Undergraduate Research Assistants
Nathaniel Ed, Heather Fenton, Alex Fruth, Samantha Schackmann, and Katie Woelfel are working with Dr. Michele Miller on a study examining early social-emotional development and readiness for preschool at age 3. These students have had the valuable benefit of being involved with a research project from its conception. They have helped Dr. Miller create assessment forms and databases, learned the laboratory Bayley assessment, recruit participants, administer the laboratory based assessment with families and children, and enter and manage the data files. Dr. Miller plans to add more undergraduate assistants to the project in the upcoming spring semester. Alex Fruth is already taking advantage of the opportunity to present data at local and regional conferences, working with Dr. Miller to create a presentation for the Midwestern Psychological Association conference this fall.
Kristoffer Barrington and Andrew Hathaway are currently research assistants in Dr. Karen Pressley’s lab. They are conducting a study that examines the differences in the type of attention effects based on the duration of an emotional stimulus. Preliminary data were presented at the UIS StARS conference in April 2012.
In addition, Andrew Hathaway was awarded the CLAS Student-Faculty Creative Activities award for the research he plans to conduct next year entitled: The Modulation of Spatial Attention with Emotional Stimuli in Males Versus Females.
Lucy Parker, Stacey Windisch, Andrew Hathaway, and Robert Torrence have been assisting Dr. Frances Shen in a project that examines the impact of parental pressure and support, educational channeling, and internalized stereotyping on the career development of Asian American college students. They have been working on data collection since Fall 2011. Findings were presented at the UIS StARS Symposium in April 2012 and will also be presented at the annual APA Convention in Orlando, FL in August 2012.
Rebecca Goldsborough has been collaborating with Dr. Shen on a project examining the impact of discrimination, social support, adherence to traditional Asian values, and perceived parental attitudes towards homosexuality on the development of internalized homonegativity and poor psychological well-being among Asian American lesbian, gay, and bisexual persons. They were awarded the UIS CLAS Student-Faculty Creative Activities funding and the UIS Summer Competitive Grant for this project. Rebecca and Dr. Shen presented their preliminary findings at the UIS StARS Symposium in April 2012 and will also be presenting at the annual Asian American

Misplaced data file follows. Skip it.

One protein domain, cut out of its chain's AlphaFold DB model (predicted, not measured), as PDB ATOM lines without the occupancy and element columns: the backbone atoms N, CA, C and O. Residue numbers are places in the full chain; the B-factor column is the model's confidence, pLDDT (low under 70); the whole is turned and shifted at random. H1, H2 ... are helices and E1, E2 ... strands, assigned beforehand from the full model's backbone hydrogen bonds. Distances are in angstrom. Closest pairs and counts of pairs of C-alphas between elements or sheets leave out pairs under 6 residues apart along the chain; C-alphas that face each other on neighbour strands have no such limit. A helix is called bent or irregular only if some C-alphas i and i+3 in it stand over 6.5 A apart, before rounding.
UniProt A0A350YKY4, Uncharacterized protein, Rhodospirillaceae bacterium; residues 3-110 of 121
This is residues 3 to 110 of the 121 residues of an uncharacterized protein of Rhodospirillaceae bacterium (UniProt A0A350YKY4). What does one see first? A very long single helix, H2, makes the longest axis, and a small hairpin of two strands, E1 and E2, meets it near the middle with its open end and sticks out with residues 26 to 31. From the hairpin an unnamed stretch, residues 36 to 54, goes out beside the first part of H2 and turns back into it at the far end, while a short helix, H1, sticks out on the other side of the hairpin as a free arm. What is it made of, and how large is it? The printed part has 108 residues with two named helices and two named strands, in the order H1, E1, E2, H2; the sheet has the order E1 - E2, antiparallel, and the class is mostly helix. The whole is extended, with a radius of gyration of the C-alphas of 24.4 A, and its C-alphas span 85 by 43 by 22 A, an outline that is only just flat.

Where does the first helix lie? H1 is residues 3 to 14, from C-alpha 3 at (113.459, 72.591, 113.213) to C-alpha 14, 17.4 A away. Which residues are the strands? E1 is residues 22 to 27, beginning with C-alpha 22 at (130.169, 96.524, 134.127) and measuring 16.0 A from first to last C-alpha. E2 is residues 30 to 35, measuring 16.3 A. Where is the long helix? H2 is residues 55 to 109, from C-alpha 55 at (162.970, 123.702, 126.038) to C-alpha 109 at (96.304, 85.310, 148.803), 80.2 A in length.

Psychological Association Convention in Orlando, FL in August 2012.
Rachel Tohme, Lucy Parker, and Stacey Windisch, have been assisting Drs. Carrie Switzer and Frances Shen on the Educational Aspirations study with the underrepresented student sample. They were co-authors on presentations at the Association of Psychological Science conference in Washington, D.C., in May 2013 and the American Psychological Association conference in Honolulu, Hawaii, in August 2013.
Danielle La Pointe has been assisting Dr. Carrie Switzer on the Educational Aspirations study with the traditional/non-traditional aged student sample by administering study questionnaires and with data entry.
Rachel Tohme and Kaitlin Easton presented findings from the Educational Aspirations study about racial/ethnic differences among college students in terms of their academic self-efficacy and motivation to attend college at the UIS StARS Symposium in April 2012 and they won the Best Social Science Poster Award.
Kayla Weitekamp is also currently assisting Dr. Marcel Yoder on a project that investigates the effect of interaction on person perception. The purpose of this study is to determine what similarities and differences there are between our impressions depending on whether we interact with another, see a short video of that person, versus merely a photo. Initial results demonstrate that when judging others’ facial attractiveness, these judges are related but different. Attractive persons are seen as attractive regardless of how other interact with them, but at the same time, persons are seen as more attractive when viewed face to face than when view on video or photo.